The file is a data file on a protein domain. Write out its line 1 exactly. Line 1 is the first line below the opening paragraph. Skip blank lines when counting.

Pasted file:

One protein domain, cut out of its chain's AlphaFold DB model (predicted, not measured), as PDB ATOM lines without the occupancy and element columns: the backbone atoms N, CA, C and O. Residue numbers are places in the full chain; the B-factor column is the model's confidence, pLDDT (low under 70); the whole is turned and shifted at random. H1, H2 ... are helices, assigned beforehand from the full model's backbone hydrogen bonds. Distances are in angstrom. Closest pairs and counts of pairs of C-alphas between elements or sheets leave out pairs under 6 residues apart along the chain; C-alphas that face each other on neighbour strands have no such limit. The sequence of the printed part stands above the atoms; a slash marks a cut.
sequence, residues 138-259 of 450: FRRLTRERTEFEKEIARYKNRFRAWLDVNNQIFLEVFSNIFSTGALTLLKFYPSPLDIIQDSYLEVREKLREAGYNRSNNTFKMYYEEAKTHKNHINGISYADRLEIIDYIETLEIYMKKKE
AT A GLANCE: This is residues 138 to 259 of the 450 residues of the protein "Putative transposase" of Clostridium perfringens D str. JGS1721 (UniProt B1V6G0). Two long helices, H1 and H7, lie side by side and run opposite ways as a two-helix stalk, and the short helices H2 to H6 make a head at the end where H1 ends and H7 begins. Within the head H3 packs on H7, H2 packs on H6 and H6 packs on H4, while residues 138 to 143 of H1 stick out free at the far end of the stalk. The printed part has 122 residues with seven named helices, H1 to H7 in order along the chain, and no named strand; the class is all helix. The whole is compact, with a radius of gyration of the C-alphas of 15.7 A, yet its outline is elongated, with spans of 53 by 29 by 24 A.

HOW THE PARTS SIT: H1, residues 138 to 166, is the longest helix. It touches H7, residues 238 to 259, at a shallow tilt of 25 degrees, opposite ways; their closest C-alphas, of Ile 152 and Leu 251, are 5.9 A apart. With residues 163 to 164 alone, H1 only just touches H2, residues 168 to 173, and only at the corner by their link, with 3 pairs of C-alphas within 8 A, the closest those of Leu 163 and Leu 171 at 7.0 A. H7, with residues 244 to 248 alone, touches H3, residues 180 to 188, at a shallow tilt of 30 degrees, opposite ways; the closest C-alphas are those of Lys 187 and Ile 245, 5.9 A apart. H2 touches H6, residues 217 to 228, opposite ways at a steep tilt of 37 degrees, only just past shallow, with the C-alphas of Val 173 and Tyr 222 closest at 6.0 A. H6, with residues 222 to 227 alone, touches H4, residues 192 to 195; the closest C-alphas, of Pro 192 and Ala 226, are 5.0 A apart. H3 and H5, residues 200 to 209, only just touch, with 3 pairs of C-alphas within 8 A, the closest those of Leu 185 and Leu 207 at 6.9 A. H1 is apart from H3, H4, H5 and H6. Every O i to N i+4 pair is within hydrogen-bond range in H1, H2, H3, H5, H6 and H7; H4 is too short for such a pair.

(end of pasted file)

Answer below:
sequence, residues 138-259 of 450: FRRLTRERTEFEKEIARYKNRFRAWLDVNNQIFLEVFSNIFSTGALTLLKFYPSPLDIIQDSYLEVREKLREAGYNRSNNTFKMYYEEAKTHKNHINGISYADRLEIIDYIETLEIYMKKKE